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Metis International Garden Festival

August 22nd, 2017 | 6 Comments »
The optical illusion never fails to delight.
  Recently I visited the International Garden Festival at Metis, Quebec. I've attended the Festival many times since it first opened in 2000, but in previous years I've gone with adults. This year was special -- I went with two teenage granddaughters.   [caption id="attachment_5512" align="aligncenter" width="1425"] The festival gardens are adjacent to the St. Lawrence River in a part of Quebec that offers much to explore.[/caption]   Playsages, the theme for this year's Festival, was a good fit for the three of us. The word is a mash-up of languages, blending

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An Exchange of Views

June 23rd, 2017 | 9 Comments »
Topiary at Allt-y-bela was stunning.
What happens when two opinionated garden makers visit the garden of a Chelsea award-winning garden designer? Last month, Anne Wareham, Charles Hawes and I visited Allt-y-bela, the home of Arne Maynard, an author and prominent UK garden designer.  We spent several hours wandering around the impressive garden, located in Monmouthshire, Wales; Anne and I spent even more time several weeks later exchanging ideas and responses to what we had seen. Along with running her own garden, Veddw,  (in case you missed my review of Veddw, you can read it here), Anne edits the internationally

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Gardeners (and Gardens) to Remember

June 7th, 2017 | 14 Comments »
This garden by James Alexander Sinclair showed the relationship between sound and motion. Water gurgled and spouted in response to sound waves. Very ingenious.
I'm home again at Glen Villa, my garden in Quebec, after touring gardens in England. In ten days, the small group I was hosting visited 17 gardens, each special in its own way. Add in the Chelsea Flower Show and pre-tour visits to three other gardens and you can imagine the result: more photos and memories than a dozen blog posts can handle. Let me mention a few highlights. (More blog posts will come once I catch my breath and begin to assimilate all I saw.) The Chelsea Flower Show

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Veddw House Garden

May 22nd, 2017 | 18 Comments »
These hedges were tiny when planted. Very tiny --
 about ankle high. Getting the proportions right must have been a nightmare.
  I'm in England now, about to start on a ten-day garden tour. With my co-host Julia Guest of Travel Concepts in Vancouver, I will take a small group of women to the southwest of England.  But before hitting the road, let me whet your appetite with a review of an extraordinary garden I visited pre-tour. Veddw is the garden of Anne Wareham and Charles Hawes. Located in Wales, just across the border from England in an area of outstanding natural beauty, Veddw pays homage to its surroundings in ways that show respect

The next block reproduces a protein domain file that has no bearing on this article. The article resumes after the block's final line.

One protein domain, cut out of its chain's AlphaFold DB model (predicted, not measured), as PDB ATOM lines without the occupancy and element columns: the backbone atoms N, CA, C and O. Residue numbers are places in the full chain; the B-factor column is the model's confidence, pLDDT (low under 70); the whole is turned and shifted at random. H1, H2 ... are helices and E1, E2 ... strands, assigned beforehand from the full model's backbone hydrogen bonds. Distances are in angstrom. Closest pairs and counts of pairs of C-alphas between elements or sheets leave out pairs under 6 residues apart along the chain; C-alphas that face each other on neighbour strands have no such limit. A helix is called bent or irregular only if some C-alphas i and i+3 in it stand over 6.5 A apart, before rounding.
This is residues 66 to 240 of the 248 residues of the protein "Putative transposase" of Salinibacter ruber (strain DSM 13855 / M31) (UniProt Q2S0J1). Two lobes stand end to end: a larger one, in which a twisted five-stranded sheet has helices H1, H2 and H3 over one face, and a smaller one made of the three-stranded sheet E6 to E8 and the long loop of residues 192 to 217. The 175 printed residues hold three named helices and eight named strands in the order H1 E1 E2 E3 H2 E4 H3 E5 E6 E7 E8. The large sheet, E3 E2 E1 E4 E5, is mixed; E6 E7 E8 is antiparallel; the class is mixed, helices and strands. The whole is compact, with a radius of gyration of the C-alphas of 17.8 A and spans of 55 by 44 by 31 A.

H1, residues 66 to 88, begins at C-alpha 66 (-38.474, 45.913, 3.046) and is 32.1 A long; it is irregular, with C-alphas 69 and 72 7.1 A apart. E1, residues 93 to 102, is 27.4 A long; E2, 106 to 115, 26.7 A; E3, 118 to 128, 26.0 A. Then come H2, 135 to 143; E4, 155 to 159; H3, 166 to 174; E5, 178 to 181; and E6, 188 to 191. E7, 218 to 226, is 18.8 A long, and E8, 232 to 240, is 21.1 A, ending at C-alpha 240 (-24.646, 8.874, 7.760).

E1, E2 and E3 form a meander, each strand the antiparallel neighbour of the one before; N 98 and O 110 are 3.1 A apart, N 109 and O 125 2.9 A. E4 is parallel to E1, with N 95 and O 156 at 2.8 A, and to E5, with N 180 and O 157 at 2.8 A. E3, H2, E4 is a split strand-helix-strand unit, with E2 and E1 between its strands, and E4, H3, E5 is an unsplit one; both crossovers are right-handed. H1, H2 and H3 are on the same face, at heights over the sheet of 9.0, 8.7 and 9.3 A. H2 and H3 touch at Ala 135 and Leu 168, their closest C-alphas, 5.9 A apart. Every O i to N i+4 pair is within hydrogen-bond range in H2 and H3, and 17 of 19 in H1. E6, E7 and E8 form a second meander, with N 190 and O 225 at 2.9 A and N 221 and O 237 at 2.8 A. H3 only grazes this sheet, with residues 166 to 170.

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The Spirit of Stone: A Book Review

April 10th, 2017 | 10 Comments »
The book is a useful primer on how to use stone in the garden.
I share something with Jan Johnsen, author of The Spirit of Stone -- a respect for stones and the qualities they bring to a landscape. At Glen Villa, my garden in Quebec, I've used stones in paths, steps and walls. I've used them more unusually in the gabion walls of The Aqueduct and in the parking area in front of the house. [caption id="attachment_5034" align="aligncenter" width="1000"] Gabion walls can be practical and aesthetically pleasing. A low pool can be attractive to a tiny granddaughter.[/caption]   Two stunning moss-covered rocks in the woods

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Experimenting Landscapes: A Book Review

March 13th, 2017 | 10 Comments »
This
Experimenting Landscapes: Testing the Limits of the Garden is the newest book about the International Garden Festival at Métis, Québec. Full of helpful insights from  the author Emily Waugh, the book presents photos and essays analyzing some of the Festival's experimental gardens. Focusing on a selection of gardens from the last ten years, the book suggests five categories or methods of investigation that help readers position the gardens within a larger context.   [caption id="attachment_4966" align="aligncenter" width="300"] This cover photo shows Courtesy of Nature, by Johan Selbing and Anouk Vogel. It is one of

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North

February 27th, 2017 | 10 Comments »
north_5_small
North is a direction, an idea, an experience. North as designed by the architects Suresh Perara and Julie Charbonneau of the Montreal firm PER.CH is a triumph. Using familiar materials, PER.CH turns the idea of north on its head. Literally. Thirty-nine fir trees hang upside down from a metal framework, their soft green triangles pointing down to a bare Toronto beach.   [caption id="attachment_4945" align="aligncenter" width="2000"] Photo courtesy of Suresh Perara.[/caption]   North is one of eight installations that make up Winter Stations, an exhibition on the shores of Lake Ontario. Now